Electronic Thesis and Dissertation Repository

Thesis Format



Master of Arts




Misener, Laura


The purpose of this study was to examine the Para sport classification experiences of Canadian high-performance athletes, and how their experiences shaped their embodied perceptions of themselves during classification. Data was collected using semi-structured interviews with five participants. Using interpretive content analysis, the data was analyzed with an embodiment framework. The findings demonstrated that both classification experiences of Para sport athletes, and how athletes constructed their understanding of classification. The results show that athletes accepted the bodily experience of the classification process in different ways; 1) as a necessary pathway to sport, or 2) as a medicalized gaze upon the disabled body. They further reflected on the power imbalances in the experiences where often their own voice was rendered silent. These moments demonstrate disruption to self in embodied experiences. Athlete experiences were shaped by their knowledge surrounding classification, their identity as an individual with disability, and lastly their identity as an athlete. Knowledge from this study offers insights into the embodied experiences and disruptions of Para sport classification. This knowledge may offer insight and shape future classification models and research.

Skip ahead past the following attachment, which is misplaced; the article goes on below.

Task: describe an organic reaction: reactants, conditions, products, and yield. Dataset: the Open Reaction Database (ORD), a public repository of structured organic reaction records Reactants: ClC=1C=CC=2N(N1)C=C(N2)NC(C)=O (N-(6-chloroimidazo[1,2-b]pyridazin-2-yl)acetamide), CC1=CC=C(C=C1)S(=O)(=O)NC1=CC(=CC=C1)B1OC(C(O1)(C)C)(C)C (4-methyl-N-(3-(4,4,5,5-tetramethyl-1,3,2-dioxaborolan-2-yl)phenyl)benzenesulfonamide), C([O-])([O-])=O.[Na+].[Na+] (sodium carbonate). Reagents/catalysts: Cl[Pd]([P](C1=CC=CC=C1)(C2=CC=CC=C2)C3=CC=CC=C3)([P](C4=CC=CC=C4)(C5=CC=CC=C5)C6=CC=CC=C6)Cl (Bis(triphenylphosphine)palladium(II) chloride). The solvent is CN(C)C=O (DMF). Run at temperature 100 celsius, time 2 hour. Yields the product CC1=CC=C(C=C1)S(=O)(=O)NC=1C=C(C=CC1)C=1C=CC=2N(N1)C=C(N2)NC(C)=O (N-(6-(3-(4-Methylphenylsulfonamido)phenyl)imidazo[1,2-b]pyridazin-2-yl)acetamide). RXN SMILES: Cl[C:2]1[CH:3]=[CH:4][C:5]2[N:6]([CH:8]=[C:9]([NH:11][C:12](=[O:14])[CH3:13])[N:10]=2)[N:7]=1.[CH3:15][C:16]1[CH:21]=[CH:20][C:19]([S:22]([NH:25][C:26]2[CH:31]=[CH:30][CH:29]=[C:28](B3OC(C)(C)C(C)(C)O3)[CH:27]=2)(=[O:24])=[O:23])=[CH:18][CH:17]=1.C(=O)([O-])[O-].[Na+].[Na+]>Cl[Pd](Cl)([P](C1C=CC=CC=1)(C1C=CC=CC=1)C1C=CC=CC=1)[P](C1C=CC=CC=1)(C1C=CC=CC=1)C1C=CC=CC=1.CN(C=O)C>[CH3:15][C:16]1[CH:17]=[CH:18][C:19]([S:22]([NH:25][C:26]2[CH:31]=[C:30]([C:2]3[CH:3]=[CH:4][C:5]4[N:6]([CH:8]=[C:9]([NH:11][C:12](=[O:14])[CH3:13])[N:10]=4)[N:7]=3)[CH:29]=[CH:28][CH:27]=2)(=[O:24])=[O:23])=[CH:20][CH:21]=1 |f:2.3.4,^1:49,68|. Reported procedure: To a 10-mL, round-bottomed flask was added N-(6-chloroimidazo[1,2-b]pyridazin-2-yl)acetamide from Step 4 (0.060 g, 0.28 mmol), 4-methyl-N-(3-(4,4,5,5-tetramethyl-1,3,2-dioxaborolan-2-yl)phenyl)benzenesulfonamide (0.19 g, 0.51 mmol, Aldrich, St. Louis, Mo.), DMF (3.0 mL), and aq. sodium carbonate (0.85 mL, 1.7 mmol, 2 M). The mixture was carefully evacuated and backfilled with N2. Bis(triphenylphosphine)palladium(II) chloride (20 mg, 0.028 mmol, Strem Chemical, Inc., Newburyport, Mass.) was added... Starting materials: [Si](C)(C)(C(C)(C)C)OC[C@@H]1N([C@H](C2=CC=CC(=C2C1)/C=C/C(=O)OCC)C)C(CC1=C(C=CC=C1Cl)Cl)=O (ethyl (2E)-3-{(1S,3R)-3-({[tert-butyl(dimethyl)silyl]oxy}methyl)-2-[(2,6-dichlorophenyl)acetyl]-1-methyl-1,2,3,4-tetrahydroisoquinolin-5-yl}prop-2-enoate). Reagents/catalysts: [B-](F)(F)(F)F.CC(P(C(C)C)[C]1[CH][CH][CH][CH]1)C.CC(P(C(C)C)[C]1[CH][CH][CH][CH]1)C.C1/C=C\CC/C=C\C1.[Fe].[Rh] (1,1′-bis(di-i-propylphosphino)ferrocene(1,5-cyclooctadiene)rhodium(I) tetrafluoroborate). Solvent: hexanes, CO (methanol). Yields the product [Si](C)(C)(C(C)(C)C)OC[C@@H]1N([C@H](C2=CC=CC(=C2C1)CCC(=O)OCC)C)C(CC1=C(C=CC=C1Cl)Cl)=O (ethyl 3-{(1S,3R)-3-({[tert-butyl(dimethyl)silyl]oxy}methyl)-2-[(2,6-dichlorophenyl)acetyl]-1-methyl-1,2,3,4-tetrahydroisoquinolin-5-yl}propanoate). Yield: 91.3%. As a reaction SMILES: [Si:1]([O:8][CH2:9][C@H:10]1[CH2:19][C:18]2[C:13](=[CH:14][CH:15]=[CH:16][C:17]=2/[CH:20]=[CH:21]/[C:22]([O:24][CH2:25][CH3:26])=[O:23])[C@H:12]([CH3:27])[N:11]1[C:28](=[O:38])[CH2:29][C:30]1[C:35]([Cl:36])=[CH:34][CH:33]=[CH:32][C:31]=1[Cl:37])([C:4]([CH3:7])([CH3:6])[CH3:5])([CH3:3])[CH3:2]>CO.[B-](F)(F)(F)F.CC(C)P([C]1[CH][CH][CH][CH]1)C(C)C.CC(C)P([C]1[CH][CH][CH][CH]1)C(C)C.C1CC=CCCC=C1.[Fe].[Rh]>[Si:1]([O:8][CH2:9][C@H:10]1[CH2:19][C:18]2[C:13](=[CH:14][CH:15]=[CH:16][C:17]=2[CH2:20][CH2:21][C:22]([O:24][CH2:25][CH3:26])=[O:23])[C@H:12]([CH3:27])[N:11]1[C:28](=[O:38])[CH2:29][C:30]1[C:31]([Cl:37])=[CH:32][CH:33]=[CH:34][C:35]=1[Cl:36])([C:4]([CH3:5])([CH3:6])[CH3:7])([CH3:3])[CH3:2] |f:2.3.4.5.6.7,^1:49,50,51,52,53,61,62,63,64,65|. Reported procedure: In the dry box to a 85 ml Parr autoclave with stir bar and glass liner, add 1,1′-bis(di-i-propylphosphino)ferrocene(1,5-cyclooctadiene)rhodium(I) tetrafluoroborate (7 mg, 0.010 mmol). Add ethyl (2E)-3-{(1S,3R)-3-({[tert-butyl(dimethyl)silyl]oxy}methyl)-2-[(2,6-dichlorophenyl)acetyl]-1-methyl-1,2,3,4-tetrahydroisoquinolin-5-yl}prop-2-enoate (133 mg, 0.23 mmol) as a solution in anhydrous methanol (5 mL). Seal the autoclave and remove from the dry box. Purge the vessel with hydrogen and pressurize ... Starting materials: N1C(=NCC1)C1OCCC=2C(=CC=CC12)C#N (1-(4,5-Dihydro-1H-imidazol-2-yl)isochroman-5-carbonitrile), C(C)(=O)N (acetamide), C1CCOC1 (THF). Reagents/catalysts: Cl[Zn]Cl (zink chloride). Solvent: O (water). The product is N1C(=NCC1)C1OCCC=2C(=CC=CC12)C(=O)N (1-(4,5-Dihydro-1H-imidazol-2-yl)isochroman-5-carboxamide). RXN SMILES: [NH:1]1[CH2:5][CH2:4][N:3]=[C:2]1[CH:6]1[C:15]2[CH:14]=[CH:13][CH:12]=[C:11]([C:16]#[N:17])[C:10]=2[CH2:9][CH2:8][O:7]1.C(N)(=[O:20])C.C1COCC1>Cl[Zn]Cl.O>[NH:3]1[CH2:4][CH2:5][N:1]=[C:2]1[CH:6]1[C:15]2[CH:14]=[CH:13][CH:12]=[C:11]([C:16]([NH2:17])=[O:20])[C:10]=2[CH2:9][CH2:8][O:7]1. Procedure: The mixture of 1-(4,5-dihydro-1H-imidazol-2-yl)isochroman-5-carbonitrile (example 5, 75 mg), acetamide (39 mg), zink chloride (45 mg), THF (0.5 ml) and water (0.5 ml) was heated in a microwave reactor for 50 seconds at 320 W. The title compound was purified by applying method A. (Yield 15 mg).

Summary for Lay Audience

Disability sport classification is an evaluation of athletes with disabilities through physical, technical, and observational assessments. After evaluations, athletes are divided into different sport classes based on the impact the disability has on their ability to compete in sport. Although the goal of the classification system is to provide equal opportunity and fair competition for Para sport athletes, there are multiple concerns surrounding the process and accuracy of classification. Although classification is largely divorced from the actual sport experiences of athletes, it can greatly impact individual participation and embodied experiences. Additionally, this process suggests there is a power imbalance between Para sport athletes and classification personnel that non-disabled athletes do not experience. Therefore, the purpose of this study was to examine the classification experiences of Canadian Para sport athletes and how this experience impacted their embodied self-perception. Through in depth, multiple semi-structured interviews with five participants, I sought to understand classification experiences of athletes through the lens of embodiment, and how experiences contribute to their understanding of classification. The findings suggest that athletes experience acceptance of classification despite the disruptions to self, confronted in the process. It further highlights the power dynamic of classification where athletes voices are often rendered silent. This knowledge may offer insight and shape future classification models and research.

Creative Commons License

Creative Commons Attribution 4.0 License
This work is licensed under a Creative Commons Attribution 4.0 License.